The Defense Department is among those with the most untapped potential union members.

The Defense Department is among those with the most untapped potential union members. Chelsea Bland / AFGE file photo

Here’s Where Federal Employee Unions Can Look to Expand Their Ranks

According to new data from the Office of Personnel Management, nearly 300,000 federal employees are eligible to form unions but haven’t.

New data from the Office of Personnel Management show there are nearly 300,000 federal workers who are eligible to form a labor union but have not yet done so.

One recommendation issued by the Biden administration’s White House Task Force on Worker Organizing and Empowerment in February was for OPM to improve its data collection and transparency on union membership rates across the federal government. The group also called on agencies to pursue a more collaborative relationship with federal employee unions and urged OPM to better facilitate communications between unions and employees.

Last week, OPM issued its quarterly update of the FedScope database of federal workforce information, including new capabilities to search based on employees’ union representation, including the ability to see which agencies have workforces that are eligible to organize but have yet to do so.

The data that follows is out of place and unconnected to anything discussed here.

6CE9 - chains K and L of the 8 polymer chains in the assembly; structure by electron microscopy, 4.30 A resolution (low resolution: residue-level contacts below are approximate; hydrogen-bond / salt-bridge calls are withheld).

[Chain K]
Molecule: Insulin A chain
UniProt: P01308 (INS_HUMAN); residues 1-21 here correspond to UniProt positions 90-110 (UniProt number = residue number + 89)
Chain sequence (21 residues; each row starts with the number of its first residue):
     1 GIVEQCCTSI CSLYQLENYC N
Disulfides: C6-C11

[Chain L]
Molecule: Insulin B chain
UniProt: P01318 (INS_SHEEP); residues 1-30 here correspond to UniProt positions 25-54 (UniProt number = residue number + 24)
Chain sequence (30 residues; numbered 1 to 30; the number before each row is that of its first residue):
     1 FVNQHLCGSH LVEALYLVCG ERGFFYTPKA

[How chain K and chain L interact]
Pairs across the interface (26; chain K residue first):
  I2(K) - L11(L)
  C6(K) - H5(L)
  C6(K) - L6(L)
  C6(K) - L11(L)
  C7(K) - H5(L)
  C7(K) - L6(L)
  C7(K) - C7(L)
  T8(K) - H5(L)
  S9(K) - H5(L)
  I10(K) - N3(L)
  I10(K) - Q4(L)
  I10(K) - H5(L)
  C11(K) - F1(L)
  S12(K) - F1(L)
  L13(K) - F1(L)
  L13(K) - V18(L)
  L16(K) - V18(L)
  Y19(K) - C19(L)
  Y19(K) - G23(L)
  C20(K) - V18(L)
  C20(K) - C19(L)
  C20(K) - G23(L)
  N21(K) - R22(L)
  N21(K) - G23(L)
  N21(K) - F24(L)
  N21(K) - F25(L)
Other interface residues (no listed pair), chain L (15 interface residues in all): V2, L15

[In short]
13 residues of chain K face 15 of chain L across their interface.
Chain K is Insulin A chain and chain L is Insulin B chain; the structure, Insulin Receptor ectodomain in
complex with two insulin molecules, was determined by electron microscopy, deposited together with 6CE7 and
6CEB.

As of March 2022, more than one-third of the nearly 300,000 federal workers who could form new unions if they wanted are employed by the Defense Department or military service branch civilian departments. The largest chunks of non-union employees there include the Navy’s Sea Systems Command with 12,279, the Army Corps of Engineers with 12,493 and the Air Force’s Force Materiel Command with 12,782. The Defense Department itself has an additional 10,141 employees eligible for unionization.

Other agencies with large cadres of federal employees who could unionize are the National Institutes of Health, the Veterans Health Administration, the Federal Emergency Management Agency and the U.S. Census Bureau. Here are the top 10 Cabinet-level agencies in terms of eligible but non-unionized workforces:

1. Navy Department, 51,650

2. Army Department, 43,831

3. Agriculture Department, 30,003

4. Interior Department, 27,438

5. Air Force Department, 21,514

6. Veterans Affairs Department, 20,780

7. Health and Human Services Department, 19,440

8. Commerce Department, 16,665

9. Homeland Security Department, 14,099

10. Defense Department, 10,141

National Federation of Federal Employees National President Randy Erwin applauded OPM for including the new figures in its latest set of workforce data, which he said will help his union and other labor organizations identify where to focus their efforts to increase union density within the federal government.

“This upgraded resource will be an excellent tool for our union to locate non-union employees across the federal government who are rightfully entitled to representation and a voice in their workplace,” he said. “NFFE specifically requested assistance in identifying the hundreds of thousands of unrepresented government workers, and today OPM delivered on its commitment to promote employee organizing and collective bargaining by rolling out the enhanced database.”